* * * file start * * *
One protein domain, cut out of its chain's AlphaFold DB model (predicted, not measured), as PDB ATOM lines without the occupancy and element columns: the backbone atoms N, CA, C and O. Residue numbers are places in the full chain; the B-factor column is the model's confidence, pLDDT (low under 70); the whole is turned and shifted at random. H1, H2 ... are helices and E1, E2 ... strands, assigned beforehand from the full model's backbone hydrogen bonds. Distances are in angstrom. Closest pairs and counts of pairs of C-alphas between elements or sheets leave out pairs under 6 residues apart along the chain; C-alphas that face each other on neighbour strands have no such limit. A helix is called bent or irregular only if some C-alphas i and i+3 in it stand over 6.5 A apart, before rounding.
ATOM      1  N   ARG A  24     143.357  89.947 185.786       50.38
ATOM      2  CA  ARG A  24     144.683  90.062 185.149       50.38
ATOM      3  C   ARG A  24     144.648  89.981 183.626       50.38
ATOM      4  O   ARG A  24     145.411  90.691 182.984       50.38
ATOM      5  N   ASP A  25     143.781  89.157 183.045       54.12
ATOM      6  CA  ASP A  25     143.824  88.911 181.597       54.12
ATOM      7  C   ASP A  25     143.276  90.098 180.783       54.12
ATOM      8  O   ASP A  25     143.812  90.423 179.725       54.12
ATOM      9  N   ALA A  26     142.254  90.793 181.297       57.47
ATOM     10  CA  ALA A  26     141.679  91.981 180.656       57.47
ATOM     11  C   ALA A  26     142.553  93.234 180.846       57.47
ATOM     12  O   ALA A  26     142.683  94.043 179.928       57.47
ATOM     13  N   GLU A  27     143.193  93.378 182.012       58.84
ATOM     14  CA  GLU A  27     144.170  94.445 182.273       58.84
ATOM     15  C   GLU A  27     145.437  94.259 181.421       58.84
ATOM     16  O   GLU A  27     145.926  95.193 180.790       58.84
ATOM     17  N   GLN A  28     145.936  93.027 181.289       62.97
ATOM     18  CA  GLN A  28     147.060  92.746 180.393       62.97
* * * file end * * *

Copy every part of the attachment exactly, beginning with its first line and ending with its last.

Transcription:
One protein domain, cut out of its chain's AlphaFold DB model (predicted, not measured), as PDB ATOM lines without the occupancy and element columns: the backbone atoms N, CA, C and O. Residue numbers are places in the full chain; the B-factor column is the model's confidence, pLDDT (low under 70); the whole is turned and shifted at random. H1, H2 ... are helices and E1, E2 ... strands, assigned beforehand from the full model's backbone hydrogen bonds. Distances are in angstrom. Closest pairs and counts of pairs of C-alphas between elements or sheets leave out pairs under 6 residues apart along the chain; C-alphas that face each other on neighbour strands have no such limit. A helix is called bent or irregular only if some C-alphas i and i+3 in it stand over 6.5 A apart, before rounding.
ATOM      1  N   ARG A  24     143.357  89.947 185.786       50.38
ATOM      2  CA  ARG A  24     144.683  90.062 185.149       50.38
ATOM      3  C   ARG A  24     144.648  89.981 183.626       50.38
ATOM      4  O   ARG A  24     145.411  90.691 182.984       50.38
ATOM      5  N   ASP A  25     143.781  89.157 183.045       54.12
ATOM      6  CA  ASP A  25     143.824  88.911 181.597       54.12
ATOM      7  C   ASP A  25     143.276  90.098 180.783       54.12
ATOM      8  O   ASP A  25     143.812  90.423 179.725       54.12
ATOM      9  N   ALA A  26     142.254  90.793 181.297       57.47
ATOM     10  CA  ALA A  26     141.679  91.981 180.656       57.47
ATOM     11  C   ALA A  26     142.553  93.234 180.846       57.47
ATOM     12  O   ALA A  26     142.683  94.043 179.928       57.47
ATOM     13  N   GLU A  27     143.193  93.378 182.012       58.84
ATOM     14  CA  GLU A  27     144.170  94.445 182.273       58.84
ATOM     15  C   GLU A  27     145.437  94.259 181.421       58.84
ATOM     16  O   GLU A  27     145.926  95.193 180.790       58.84
ATOM     17  N   GLN A  28     145.936  93.027 181.289       62.97
ATOM     18  CA  GLN A  28     147.060  92.746 180.393       62.97